I put my gun in the in the burger bag and grabbed Jerry by his jacket and propped him up real nice and acted like we were having a conversation. His cell phone went off in the middle of our pretend to talk and I reached into his jacket pocket and took it out. It was a snap chat from some woman named, Lisa. She sent him a pic of what looked like a thermometer reading at first, but it was a pregnancy test strip.

It was blue.


Looking through Jerry’s phone now as I was parked at the end of Lagoon Drive, I realized just how much of an idiot he was. Considering the way he was dressed, maybe he couldn’t afford a laptop? Maybe that explained why all of the information regarding the missing ten million dollars was on his phone? Yeah, one of the skills I picked up along the way, hacking phones. I copied everything and sent the link to my personal e-mail. All the while, his girlfriend and or wife Lisa kept texting, “Are you, happy Daddy?”

When she didn’t get an immediate reply she then texted, “Jerry? Did you get the snap chat?”

I finally replied, “I’m at the Wendy’s on Lagoon Drive, I’m waiting.”

I took the sim card out of the phone and backed over it once or twice for good measure. Afterward, I headed to Edmond Poli’s office.


“Everything’s on the this SIM card,” I said to Mr. Poli as I handed it to him. “I had to ditch the phone just in case.”

“No problem,” he replied as he removed an envelope from his desk drawer and slid it across the table to me. “You should come work for me.”

“As what?” I asked as I took the envelope and slid it into my coat pocket.

“A personal bodyguard,” he answered.

“I’m very humbled by your offer Mr. Poli but it’s better if I keep the mystery that is my reputation, no disrespect,” I replied.

“None taken,” the old man smiled. “Thank you for your services.”

“You’re very welcome,” I stopped suddenly as I turned to leave because a thought entered my mind. “You know, when I was sitting down, talking with Jerry, a woman named Lisa sent him a snap chat photo of her pregnancy test on his phone.”

“Really?” Mr. Poli seemed to be genuinely interested. “What color was it ?”

“It’s blue,” I confirmed.

Before Edmond Poli could blink I drew my Kel-Tec P11 and fired a black talon round right through his brain. I retrieved the sim card and destroyed it, after all, the information regarding the ten million dollars was going to Jerry's family where it belonged. Edmond Poli was running a legit operation concerning portfolio management, but that was just a front. His office is located directly across the street from the boat harbor where he oversaw the traffic that came in out of that place. Human traffic that is. Jerry Hovan had enough paper evidence on Edmond that would send him up for life, his only problem was that he got too jumpy in the middle of a fast food restaurant, or maybe as I get older I've become less patient. In any event, Jerry looked like someone who had a story and for some reason, I was genuinely interested in hearing it. Ten million may not make up for his death, but it will sure give his son a good start.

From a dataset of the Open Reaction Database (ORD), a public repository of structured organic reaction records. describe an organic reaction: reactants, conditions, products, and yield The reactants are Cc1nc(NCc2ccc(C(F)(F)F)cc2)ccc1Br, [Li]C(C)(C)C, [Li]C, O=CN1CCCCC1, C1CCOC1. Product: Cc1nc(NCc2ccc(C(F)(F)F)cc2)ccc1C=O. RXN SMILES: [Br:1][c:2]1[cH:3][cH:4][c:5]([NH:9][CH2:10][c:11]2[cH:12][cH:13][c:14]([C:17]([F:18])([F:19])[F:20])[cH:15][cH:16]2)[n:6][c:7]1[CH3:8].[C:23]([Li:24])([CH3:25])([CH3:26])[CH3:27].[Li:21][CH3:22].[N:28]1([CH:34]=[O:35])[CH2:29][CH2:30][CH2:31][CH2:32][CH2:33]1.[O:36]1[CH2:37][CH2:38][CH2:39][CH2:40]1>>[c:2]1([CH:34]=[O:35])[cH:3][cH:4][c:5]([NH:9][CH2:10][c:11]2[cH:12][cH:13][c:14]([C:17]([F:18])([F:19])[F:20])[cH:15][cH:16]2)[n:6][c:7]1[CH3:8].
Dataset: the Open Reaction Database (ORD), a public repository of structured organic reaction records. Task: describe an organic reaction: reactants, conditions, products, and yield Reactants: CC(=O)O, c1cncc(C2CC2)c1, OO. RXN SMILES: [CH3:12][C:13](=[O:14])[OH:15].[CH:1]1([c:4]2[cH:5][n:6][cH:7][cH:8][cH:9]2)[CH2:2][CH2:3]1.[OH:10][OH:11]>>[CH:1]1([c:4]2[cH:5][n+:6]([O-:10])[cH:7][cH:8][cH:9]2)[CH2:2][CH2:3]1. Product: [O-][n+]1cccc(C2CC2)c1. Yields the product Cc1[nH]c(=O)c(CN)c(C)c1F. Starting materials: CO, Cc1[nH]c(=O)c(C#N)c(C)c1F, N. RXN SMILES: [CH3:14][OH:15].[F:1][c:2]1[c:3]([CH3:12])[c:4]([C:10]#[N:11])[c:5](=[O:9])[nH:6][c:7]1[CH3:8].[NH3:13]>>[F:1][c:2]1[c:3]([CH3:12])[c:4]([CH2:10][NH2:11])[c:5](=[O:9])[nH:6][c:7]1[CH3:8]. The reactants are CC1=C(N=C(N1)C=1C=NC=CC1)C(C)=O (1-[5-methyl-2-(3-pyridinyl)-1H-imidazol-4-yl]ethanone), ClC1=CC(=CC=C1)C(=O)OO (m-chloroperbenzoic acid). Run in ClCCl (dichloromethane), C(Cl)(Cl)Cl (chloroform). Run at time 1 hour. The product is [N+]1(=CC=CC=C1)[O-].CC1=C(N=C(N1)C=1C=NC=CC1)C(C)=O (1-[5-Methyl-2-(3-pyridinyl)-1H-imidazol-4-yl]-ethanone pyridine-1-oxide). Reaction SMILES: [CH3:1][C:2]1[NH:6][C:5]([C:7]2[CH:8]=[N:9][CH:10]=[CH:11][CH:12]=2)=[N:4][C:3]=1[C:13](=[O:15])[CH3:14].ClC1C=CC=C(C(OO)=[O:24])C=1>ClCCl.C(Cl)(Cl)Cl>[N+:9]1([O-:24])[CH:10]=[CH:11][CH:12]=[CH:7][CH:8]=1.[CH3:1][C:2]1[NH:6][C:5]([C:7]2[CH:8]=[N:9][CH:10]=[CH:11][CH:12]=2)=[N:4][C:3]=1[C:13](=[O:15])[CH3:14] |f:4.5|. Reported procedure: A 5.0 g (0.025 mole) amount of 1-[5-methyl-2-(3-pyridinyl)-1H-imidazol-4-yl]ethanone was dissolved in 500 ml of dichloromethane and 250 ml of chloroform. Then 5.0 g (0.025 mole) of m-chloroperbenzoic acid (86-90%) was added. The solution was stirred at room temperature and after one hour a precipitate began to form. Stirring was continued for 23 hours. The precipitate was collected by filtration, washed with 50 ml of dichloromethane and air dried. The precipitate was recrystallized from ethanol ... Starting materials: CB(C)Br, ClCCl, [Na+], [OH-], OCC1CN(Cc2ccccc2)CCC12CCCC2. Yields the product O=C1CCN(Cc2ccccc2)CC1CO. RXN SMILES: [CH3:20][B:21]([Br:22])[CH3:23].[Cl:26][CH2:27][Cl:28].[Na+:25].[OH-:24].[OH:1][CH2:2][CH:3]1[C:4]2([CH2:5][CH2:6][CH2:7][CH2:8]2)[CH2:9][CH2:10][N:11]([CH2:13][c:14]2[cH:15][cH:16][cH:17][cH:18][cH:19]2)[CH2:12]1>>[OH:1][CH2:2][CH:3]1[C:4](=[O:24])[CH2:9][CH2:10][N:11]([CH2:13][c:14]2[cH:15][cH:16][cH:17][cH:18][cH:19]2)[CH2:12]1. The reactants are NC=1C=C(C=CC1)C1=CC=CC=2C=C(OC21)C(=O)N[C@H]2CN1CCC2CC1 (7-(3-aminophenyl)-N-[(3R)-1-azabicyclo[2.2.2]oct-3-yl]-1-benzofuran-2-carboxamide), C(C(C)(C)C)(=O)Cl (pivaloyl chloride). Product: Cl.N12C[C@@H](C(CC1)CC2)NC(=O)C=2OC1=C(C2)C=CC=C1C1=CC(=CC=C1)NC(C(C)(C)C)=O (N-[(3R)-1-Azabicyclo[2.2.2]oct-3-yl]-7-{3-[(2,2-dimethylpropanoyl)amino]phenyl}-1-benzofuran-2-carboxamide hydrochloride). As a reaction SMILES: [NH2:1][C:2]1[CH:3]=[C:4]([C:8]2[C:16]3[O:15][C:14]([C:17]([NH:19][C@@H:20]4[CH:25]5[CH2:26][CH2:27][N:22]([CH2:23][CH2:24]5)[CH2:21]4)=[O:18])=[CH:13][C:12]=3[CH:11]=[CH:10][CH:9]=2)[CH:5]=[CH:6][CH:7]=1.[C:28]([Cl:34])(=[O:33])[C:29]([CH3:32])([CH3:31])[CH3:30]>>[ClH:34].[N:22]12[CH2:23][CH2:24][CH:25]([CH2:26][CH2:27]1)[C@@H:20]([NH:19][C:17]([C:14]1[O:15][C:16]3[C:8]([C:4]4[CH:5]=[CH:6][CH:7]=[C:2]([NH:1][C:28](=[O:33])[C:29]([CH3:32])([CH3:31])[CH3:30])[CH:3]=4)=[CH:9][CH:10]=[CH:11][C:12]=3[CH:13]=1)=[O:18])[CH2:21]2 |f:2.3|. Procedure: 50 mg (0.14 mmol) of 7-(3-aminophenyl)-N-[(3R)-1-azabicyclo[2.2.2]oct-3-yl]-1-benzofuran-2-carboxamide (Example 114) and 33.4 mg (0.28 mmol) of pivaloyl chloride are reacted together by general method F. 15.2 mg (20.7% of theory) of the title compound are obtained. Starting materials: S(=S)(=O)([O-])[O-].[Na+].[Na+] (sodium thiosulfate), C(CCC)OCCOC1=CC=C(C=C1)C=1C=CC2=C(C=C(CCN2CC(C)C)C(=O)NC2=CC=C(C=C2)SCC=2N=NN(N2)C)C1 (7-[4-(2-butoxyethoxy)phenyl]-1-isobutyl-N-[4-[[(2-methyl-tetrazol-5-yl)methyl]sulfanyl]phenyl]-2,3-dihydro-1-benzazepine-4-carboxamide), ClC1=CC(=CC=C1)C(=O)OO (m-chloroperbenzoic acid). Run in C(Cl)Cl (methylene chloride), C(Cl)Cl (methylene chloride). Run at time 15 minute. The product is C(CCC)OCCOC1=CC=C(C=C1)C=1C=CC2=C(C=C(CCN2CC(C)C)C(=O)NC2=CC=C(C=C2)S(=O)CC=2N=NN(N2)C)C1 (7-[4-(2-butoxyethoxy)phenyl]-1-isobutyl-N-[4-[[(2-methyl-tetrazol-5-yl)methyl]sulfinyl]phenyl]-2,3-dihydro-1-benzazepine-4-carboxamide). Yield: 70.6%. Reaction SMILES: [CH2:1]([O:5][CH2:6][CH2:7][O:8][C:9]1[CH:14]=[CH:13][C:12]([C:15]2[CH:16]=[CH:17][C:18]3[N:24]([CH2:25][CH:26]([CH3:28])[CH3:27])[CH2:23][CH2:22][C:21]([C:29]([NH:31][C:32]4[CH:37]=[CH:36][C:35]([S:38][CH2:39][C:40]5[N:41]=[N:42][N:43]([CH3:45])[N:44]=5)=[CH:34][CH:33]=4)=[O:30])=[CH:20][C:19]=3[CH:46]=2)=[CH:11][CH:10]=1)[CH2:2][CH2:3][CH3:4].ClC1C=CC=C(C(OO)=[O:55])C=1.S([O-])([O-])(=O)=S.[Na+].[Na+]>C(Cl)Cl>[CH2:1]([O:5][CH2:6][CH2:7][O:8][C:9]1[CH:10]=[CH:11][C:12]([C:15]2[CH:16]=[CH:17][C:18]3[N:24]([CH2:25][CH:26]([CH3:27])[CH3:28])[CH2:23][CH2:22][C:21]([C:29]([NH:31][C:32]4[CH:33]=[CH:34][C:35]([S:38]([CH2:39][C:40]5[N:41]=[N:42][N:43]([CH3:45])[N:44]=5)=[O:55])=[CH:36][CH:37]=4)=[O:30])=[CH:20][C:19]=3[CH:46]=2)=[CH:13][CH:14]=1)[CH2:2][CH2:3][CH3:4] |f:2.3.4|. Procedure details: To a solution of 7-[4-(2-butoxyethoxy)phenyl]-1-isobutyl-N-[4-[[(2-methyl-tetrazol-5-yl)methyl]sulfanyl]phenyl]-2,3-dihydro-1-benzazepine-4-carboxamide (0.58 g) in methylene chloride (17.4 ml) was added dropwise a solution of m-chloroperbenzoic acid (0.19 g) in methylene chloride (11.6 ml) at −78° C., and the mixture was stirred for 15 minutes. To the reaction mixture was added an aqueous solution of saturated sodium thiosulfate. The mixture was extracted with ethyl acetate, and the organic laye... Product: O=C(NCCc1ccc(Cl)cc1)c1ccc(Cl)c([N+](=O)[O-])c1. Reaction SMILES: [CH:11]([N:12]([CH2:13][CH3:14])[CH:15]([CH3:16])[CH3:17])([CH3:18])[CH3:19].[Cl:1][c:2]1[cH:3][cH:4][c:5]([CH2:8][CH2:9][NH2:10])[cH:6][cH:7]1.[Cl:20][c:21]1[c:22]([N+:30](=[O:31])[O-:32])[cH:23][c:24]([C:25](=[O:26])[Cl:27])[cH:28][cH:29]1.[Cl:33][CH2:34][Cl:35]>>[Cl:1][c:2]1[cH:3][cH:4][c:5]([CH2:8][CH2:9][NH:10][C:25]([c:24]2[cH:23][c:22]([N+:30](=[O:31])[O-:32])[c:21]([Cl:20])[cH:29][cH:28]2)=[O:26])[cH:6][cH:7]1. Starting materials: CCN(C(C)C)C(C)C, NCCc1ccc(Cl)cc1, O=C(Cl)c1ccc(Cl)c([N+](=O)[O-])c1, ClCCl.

In my line of work, there are ghosts that haunt me all the time. I've fulfilled contracts on a lot of people and in those instances I'm the last conscious memory they have before I make the lights go out. So yeah, they linger, mostly around me. Jerry didn't stay long once I helped him understand that everything was going to work out. Edmond Poli's ghost was too attached to material things that he used in order to fill a deep dark void in his former life. Now in the afterlife, he's wondering what it all meant? Sometimes, I wonder about the same thing myself.